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Last updated: 30th August, 2022


Difference Between LPG and Natural Gas

Difference Between LPG and Natural Gas

In this article, we’re going to be explaining some ways in which you can identify whether your home uses natural gas or LPG and the benefits and drawbacks of both.

When you receive a quote on a brand new boiler, we ask you a few questions about your home. One of these questions is ‘Which fuel heats your home?’ This helps us to work out how big the job is likely to be and allows our engineers to be better prepared.

If you are looking for more information on the best combi boiler then we have an article here.

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Natural gas vs propane

LPG is short for liquefied petroleum gas which is either propane or butane with a heat content of 93.2MJ/m3. Natural gas is however primarily methane and has a heat content of 38.7MJ/M3.

Natural gas is delivered to homes via gas pipelines underground. LPG is delivered in propane tanks similar to the ones you use for a BBQ. LPG is heavier than air, but natural gas is lighter. This makes LPG leaks more dangerous.

How to Find Out Which Fuel Heats Your Home

Natural Gas

If your property uses natural gas, you will have a gas meter and you’ll also be receiving gas bills either every month or every quarter.

What is Natural Gas?

Natural Gas (methane) is a colourless and non-toxic hydrocarbon that is commonly used to provide warmth for cooking and heating. It’s incredibly popular due to its wide availability in most areas, high efficiency and clean burning.

Natural gas is the cleanest-burning hydrocarbon, producing roughly half the CO2 and one tenth of the air pollutants produced by burning coal.

Pros and Cons of Natural Gas


Natural Gas has many advantages over LPG and oil, including it’s much higher efficiency, cleaner burning and greater affordability. That’s why if your home is connected to the natural gas grid, switching to an LPG boiler is usually not recommended.

Natural Gas is delivered by pipelines, so there’s no need to purchase and receive deliveries of it in the same way you would with LPG.

Methane is much lighter than propane and butane (LPG) and typically disperses in the event of a gas leak, making it advantageous over LPG from a safety perspective.


One disadvantage of natural gas is that it is not entirely efficient, meaning it still produces greenhouse emissions.

Natural gas also isn’t a renewable energy source meaning it will one day run out. If you’re concerned about reducing your carbon footprint, you might want to take a look at renewable energy heating systems.


What is LPG?

LPG (Liquified Petroleum Gas) is a colourless hydrocarbon gas that has been pressured into a liquid form and is commonly used fuel for heat, cookers, barbecues and vehicles. It is a popular alternative to oil heating for homes which aren’t connected to the natural gas network as it is highly efficient and low in carbon.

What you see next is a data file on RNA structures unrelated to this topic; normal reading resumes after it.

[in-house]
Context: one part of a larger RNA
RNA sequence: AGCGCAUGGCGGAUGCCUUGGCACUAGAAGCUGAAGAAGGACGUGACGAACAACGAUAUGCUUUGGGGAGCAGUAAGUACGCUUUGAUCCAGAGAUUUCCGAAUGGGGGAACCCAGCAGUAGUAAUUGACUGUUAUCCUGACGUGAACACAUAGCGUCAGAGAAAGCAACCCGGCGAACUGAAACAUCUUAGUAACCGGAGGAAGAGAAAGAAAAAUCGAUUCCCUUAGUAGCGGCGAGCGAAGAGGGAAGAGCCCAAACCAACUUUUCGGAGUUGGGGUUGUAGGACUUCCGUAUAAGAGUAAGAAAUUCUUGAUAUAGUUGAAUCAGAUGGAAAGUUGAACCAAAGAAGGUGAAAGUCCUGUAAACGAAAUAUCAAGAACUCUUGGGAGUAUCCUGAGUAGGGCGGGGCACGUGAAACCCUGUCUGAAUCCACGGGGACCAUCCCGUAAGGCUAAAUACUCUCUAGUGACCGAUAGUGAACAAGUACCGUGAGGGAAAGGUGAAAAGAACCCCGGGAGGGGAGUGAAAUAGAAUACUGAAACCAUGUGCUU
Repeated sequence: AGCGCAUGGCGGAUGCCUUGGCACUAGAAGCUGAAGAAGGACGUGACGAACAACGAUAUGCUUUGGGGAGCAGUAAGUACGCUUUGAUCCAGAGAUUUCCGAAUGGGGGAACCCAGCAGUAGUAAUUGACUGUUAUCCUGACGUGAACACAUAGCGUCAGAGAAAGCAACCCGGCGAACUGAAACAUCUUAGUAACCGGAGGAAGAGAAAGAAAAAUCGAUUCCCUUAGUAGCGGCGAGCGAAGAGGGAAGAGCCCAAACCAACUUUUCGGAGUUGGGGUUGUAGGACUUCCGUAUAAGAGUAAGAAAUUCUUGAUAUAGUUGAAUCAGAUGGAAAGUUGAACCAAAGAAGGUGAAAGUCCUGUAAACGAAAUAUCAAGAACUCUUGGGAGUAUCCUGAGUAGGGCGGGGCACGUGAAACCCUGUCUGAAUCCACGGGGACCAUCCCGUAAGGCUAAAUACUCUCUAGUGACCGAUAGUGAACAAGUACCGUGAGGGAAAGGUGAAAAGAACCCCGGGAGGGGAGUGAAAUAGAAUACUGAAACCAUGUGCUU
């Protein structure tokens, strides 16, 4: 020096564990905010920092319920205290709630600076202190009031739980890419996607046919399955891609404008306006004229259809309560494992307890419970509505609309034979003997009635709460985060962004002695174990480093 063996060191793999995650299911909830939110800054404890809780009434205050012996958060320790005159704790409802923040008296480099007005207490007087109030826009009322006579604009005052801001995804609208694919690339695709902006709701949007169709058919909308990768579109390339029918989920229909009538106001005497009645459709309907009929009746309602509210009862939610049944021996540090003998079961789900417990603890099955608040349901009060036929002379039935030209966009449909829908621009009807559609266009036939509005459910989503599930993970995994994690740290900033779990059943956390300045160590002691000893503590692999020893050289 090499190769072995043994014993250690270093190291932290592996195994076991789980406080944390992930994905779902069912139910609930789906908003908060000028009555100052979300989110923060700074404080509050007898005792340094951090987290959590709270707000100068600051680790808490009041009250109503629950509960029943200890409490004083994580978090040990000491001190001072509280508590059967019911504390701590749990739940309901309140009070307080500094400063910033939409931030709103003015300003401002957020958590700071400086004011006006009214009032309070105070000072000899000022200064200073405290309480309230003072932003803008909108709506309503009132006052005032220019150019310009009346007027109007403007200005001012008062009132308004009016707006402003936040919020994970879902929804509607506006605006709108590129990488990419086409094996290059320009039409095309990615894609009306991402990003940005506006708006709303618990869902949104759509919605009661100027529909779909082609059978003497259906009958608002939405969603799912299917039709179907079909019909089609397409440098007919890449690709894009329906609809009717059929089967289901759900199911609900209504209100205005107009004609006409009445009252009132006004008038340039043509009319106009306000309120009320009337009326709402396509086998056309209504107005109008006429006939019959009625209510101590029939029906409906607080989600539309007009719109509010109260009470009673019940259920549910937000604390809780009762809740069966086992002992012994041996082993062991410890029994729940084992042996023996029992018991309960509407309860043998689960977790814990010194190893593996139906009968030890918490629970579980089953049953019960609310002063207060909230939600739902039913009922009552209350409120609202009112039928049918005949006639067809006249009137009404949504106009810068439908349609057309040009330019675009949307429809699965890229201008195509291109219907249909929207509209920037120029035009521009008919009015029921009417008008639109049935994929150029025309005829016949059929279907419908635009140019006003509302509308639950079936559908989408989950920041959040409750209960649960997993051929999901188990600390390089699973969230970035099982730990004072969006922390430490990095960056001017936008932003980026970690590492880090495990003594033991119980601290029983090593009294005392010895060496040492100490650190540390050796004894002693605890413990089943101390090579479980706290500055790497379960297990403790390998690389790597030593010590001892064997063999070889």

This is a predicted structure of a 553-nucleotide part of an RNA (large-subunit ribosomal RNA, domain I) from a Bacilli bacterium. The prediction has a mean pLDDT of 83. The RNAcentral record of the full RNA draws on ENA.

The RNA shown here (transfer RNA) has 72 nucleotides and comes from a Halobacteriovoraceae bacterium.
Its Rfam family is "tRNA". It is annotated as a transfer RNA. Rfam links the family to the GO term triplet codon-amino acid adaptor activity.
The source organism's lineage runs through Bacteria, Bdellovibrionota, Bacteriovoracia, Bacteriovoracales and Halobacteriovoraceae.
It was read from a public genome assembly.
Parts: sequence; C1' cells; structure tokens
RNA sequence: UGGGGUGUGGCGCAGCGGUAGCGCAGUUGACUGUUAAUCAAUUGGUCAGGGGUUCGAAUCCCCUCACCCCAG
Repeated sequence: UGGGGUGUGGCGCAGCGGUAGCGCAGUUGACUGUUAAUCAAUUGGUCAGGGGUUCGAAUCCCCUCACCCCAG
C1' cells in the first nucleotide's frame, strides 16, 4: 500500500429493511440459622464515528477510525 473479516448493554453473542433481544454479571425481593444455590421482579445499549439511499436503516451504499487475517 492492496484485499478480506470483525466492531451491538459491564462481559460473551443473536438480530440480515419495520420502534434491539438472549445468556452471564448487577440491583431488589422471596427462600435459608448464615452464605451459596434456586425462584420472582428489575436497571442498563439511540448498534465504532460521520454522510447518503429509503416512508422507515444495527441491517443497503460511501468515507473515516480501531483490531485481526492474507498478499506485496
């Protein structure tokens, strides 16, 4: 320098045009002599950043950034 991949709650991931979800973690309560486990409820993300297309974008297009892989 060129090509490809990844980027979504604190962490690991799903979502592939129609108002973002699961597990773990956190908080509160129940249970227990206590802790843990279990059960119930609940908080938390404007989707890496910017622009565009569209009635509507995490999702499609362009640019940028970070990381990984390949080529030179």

Normally, LPG is collected as a byproduct of the crude oil refinery process, however, it can also be extracted from natural gas streams or petroleum.

LPG holds a greater amount of energy when in a liquified state, therefore making is more efficient.

Due to its very low boiling point, it’s essential to store LPG in pressurised bottles and tanks to prevent it from evaporating back to gas at room temperature.

Does My Home Use LPG?

If your home uses LPG, you will usually have bottles of gas delivered to the property periodically depending on your usage.

Types of LPG

There are two different types of LPG: propane and butane. They can both be used to power your home or business’ appliances, though it is worth noting that each type has a different boiling point, so are therefore more suited for different uses.


Propane has a lower boiling temperature of -42ºC, making it ideal for use in lower temperatures and well suited for powering heating and other appliances for caravans and outdoor heaters.


Butane has a higher boiling temperature of -2ºC, making it better suited to appliances located in indoor settings. It also provides more energy per cubic metre than propane.

Pros and Cons of LPG


For off-grid homes, LPG has a number of advantages over oil, coal and electric heating systems. For example, whilst LPG usually costs more than heating oil, it offers a much greater energy return due to its high efficiency, actually saving you money in the long run.

LPG also produces a lot less carbon when burnt, helping us work towards a cleaner environment.


Whilst LPG is a cleaner burning fuel than oil, it still isn't entirely carbon free. If you’re concerned about reducing your carbon footprint, you might want to take a look at renewable energy heating systems.

LPG is only recommended for off-grid homes as it is a more expensive fuel than natural gas and must be delivered and stored in a tank somewhere on your property. If you run out before your next scheduled delivery, you might have to pay an emergency delivery fee.

How to Store LPG

Usually, homes with LPG heating will purchase BPG bottles in bulk (or one big bulk cylinder) to be stored in tanks outside of the property as this works out to be more cost effective than buying the bottles individually.

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Article by
Stephen Day | Co-founder
Gas Safe registered and FGAS certified engineer with over 20 years experience in the heating and cooling industry.